Hancher site ceremony remembers the past while looking to 2016


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It will be five years last month since the Iowa River inundated the centerpiece to the University of Iowa’s Arts Campus, the Hancher Auditorium and Voxman-Clapp Recital Hall complex.

A June 29 commemorative site ceremony marked the first time since 2008 that the arts rang and pounded from the Hancher grounds, UI alum Rinde Eckert and the Japanese-American drumming troupe San Jose Taiko brought out a crowd of several hundred.

Abutting what will be the site of the new auditorium’s main stage, the ceremony marked not only the memories built in Hancher’s nearly 40-year history, but to many in attendance, including Eckert and San Jose Taiko members, a sort of “rebirth.”

But the start of that “rebirth” didn’t come without a little rain.

For much of the ceremony, dark clouds reminiscent of 2008 hovered above the new site, and at times, let out short bursts of cold rain.

For Eckert, the rain and adjacent Iowa River help define Hancher’s existence.

“We all agree the river took a home from us … he said. “Rivers that run without thinking, rivers that run without meaning.

“Let’s be clear, there is no saving the ghost there,” he said. “But let’s be clear, this a destination unlike any other in this town.”

When the new, more intimate, 1,800 seat facility opens in 2016, Mitchell Hirsch, the principal architect at the New Haven, Conn.-based Pelli Clarke Pelli Architects, said it will be sited in a very different way than its predecessor.

Rather than facing away from the University of Iowa’s main campus and downtown Iowa City, the new facility, which will echo architectural design elements found at the nearby Levitt Center for University Advancement, will be more inclusive of its natural landscape and that of the UI community.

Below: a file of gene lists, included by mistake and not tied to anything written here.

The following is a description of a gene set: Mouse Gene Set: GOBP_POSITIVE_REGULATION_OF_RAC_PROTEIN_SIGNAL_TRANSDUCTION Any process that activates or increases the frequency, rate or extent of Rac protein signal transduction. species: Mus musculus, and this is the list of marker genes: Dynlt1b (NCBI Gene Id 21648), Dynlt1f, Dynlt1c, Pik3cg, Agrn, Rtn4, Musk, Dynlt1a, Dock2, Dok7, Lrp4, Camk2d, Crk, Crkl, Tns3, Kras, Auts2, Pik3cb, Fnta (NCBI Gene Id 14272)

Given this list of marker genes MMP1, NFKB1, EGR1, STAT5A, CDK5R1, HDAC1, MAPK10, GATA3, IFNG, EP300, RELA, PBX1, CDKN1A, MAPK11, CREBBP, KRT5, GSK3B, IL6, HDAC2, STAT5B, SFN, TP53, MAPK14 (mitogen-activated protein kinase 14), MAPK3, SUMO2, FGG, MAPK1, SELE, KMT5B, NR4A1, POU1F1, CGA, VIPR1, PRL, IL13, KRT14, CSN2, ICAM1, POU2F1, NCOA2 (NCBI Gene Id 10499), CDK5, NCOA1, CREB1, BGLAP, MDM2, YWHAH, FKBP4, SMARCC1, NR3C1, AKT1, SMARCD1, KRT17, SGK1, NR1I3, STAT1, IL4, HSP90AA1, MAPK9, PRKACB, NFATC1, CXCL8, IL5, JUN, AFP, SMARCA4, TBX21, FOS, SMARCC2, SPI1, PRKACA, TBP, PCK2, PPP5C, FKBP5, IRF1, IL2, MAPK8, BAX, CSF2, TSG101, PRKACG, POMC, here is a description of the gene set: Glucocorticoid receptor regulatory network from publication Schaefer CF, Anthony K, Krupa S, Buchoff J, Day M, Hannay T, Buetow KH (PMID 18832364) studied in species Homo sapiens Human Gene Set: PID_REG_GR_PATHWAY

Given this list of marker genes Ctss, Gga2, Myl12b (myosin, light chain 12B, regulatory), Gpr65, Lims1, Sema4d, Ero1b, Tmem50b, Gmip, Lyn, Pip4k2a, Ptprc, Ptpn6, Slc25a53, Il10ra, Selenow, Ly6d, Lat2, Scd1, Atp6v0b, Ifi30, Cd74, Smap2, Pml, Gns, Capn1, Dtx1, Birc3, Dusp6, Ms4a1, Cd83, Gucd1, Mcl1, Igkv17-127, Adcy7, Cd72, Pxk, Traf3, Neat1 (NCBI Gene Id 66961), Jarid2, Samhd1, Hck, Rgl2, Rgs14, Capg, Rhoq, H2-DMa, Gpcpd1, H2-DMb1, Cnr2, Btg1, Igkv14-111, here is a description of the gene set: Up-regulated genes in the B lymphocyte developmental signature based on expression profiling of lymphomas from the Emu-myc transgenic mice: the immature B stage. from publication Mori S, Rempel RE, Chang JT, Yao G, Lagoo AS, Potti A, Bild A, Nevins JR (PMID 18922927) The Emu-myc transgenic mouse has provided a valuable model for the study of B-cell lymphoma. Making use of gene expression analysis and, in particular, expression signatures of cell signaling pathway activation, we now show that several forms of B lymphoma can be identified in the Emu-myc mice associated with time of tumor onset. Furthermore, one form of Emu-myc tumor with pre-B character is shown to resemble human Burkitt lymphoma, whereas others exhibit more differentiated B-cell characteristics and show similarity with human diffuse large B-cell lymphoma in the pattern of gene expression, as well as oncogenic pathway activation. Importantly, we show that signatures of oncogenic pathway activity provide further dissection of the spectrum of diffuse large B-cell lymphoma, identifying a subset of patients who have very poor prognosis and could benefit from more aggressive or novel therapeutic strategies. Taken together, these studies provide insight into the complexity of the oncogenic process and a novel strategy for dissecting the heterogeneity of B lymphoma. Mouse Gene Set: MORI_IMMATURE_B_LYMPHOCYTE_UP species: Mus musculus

Hirsch said in the former facility, just one angled windowed area that is commonly found in many Hancher marketing materials, had true views of Dubuque Street and campus and lacked full integration into community.

The smaller auditorium capacity, coupled with a new café and more grander finishes, he said, will invite people to stay longer. He said the 1,800 number was chosen as a “sweet spot” in order to create the right balance of architectural, artistic, acoustical and physical spaces, referring to the full integration as Swiss watch clockwork.

“What will be striking about the new Hancher in some ways is how it grows from the river and the landscape,” he said. “We’re transitioning from the existing Hancher, soon to be a memory, to a phoenix, rising from the particular ashes over there,” he said, pointing to the dark and emptied former auditorium.

Hancher Art Design Director Ron McClellen said having San Jose Taiko anchoring the ceremony reminded him of Hancher’s ability to attract top performers.

“I’ve worked here for 20 years, and it’s been more than just a job,” he said. ”It’s been a part of my life.”

While addressing the crowd under rolling storm, Hancher Executive Director Charles Swanson assured people that the new facility would be far and away from the grasp of the Iowa River, as the new stage alone will rise 13 feet higher than its predecessor.

“Wonderful things happened in that place, but you haven’t seen nothing yet,” he said.

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